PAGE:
Oct 12 2016

A Run of Bad Luck

As readers here know, I’ve been working on getting a new video project off the ground, however, it’s been several months and there still isn’t anything online but some aged test footage.  One of the biggest reasons for this is that as I was approaching the end of my testing and readying myself to sit down and shoot some real content, the power supply on my workstation decided to loudly release it’s magic smoke, taking the motherboard with it in it’s wake.  Fast forward a few weeks later, and my laptop, which would have made a great secondary choice for editing and posting videos online (Dell XPS l521x – quad core i7, 16gb ram, geforce gtx 640m – a reasonably substantial machine to these ends), stopped recognizing USB devices plugged into it when I was using it to charge a USB battery and then a few moments later, the battery began smoking…  Thankfully I was nearby and was able to unplug the battery’s power which quelled any possible fire-related problems, but from that moment on, nothing plugged into USB is recognized.

So here I am, limping by with a laptop with no USB and a bluetooth mouse for gaming, a workstation with lots of hard drives, no power supply and no motherboard, and what was intended for my kids’ homework that is now my primary computer, a core2duo 3ghz based HP Slimline business desktop with 4gb ram, and a 250gb hard drive plugged into 5 of 6 desktop monitors.  Not exactly the best machine to do any kind of video editing on.

I’m slowly saving toward the purchase of components to rebuild my desktop, I think I may end up getting what I can for my laptop on ebay (clearly making note of what happened of course), and possibly, very slowly, shooting, and transferring video from my camera’s memory card onto the craptacular desktop and then transfer the material to the laptop for editing and uploading, but it will still take some doing.

In other news, I just signed up for Amazon’s affiliate link system, so I’m hoping that my readers / watchers might be interested enough to pick up some of the stuff i’ll be talking about in my articles,  videos, and social media posts and perhaps, in some minor way, defray the investment cost of rebuilding my setup.

know it’s been a long time, but I’m still committed to writing about awesome nerd things that catch my eye, and soon, there will be video!

Oct 11 2016

On the new Google Pixel and Pixel XL #Rant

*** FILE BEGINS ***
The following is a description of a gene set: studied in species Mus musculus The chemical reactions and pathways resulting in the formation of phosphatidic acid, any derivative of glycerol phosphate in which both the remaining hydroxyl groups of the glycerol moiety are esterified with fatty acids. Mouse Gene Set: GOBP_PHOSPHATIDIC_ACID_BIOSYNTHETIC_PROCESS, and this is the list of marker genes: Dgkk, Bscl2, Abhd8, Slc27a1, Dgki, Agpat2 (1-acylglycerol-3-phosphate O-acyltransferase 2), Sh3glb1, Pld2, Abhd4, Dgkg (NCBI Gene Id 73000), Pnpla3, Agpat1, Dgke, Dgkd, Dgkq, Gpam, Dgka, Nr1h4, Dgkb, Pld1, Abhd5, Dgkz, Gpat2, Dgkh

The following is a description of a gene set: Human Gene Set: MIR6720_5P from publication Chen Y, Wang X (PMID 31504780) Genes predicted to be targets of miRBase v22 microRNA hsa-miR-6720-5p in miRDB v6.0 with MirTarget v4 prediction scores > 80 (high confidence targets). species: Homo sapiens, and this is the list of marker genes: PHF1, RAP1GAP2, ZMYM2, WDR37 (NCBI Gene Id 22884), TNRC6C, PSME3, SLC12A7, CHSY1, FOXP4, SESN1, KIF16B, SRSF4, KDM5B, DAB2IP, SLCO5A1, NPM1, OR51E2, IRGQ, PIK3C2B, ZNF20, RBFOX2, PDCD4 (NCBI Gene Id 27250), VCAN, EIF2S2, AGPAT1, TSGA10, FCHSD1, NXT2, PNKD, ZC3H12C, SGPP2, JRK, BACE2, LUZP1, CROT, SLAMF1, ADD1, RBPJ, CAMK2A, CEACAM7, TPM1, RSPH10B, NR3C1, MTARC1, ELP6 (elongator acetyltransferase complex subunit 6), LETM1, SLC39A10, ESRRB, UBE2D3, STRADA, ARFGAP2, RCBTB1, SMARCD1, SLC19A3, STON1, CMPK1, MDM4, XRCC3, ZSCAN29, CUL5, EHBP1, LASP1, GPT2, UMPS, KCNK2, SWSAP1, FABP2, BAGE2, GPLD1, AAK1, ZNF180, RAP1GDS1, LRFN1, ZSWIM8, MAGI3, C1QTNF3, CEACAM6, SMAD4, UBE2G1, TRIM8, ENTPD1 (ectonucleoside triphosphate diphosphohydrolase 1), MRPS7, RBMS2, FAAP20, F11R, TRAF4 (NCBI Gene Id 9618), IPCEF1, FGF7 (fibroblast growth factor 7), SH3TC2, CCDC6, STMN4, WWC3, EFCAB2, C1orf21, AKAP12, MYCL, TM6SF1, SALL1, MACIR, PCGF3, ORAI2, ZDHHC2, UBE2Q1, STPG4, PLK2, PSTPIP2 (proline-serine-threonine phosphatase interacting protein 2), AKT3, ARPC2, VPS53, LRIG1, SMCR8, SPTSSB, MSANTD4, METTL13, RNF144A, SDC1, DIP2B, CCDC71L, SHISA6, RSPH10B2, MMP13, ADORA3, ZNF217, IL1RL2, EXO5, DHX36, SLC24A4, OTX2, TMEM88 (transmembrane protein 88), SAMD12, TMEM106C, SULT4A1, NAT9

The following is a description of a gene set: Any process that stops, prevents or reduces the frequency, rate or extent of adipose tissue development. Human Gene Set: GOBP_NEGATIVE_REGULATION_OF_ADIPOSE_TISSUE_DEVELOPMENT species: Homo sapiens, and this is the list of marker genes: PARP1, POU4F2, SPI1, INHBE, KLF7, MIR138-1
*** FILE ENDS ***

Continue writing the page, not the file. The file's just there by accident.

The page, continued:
How card can it be!? build me a phone with stock android, 6″ 1440p amoled display, stereo front-facing speakers, decent camera and fingerprint reader on the back, qi charging, 3400mah or so battery, microusb with quickcharge (no need for a new standard), bluetooth, ac wifi, 4-8 core 2.2+ghz cpu, 4+gb ram, a decent DAC, waterproof, and overall good reception, then support it by giving factory and OTA updates for at least 2-4 years as soon as the OS is released (not 6 months later)… and make it OPEN so you can easily modify the system software… the nexus 6 and 6p did most of this right, and now google is abandoning that recipe altogether for something MORE expensive and LESS functional!?

May 3 2016

Where is the next operating system revolution? Where are my options?

The market is WIDE OPEN for a really good alternative operating system out of left field. Perhaps something that pushes a database driven file system interface ala beos? perhaps something that throws away and revolutionizes the entire desktop paradigm? perhaps something that unifies the entire computing landscape from IOT devices to smart watches to mobile to desktop… I feel like operating system software companies are seriously missing out on alternate OS’s… we used to have choices like amiga OS, IRIX, NeXtstep, BeOS, etc. now days you have your choice of BSD, quite a few flavors of linux (which both do pretty much the same stuff similarly), windows, and os x. notably, they are all great at some things, are all pretty mature at this point, and are good options for doing different things, but they all fail at unification (except for maybe *n?x but there is so much fragmentation that it’s silly and very little of it is good for gui use except for android which has it’s own strengths and weaknesses that generally make it impractical for desktop use)… we’re so close to consumer VR, which is just a few steps away from the revolution that will be augmented reality and the methods we use for interacting, designing, and communicating with computers are woefully inadequate. Where are all the alternatives?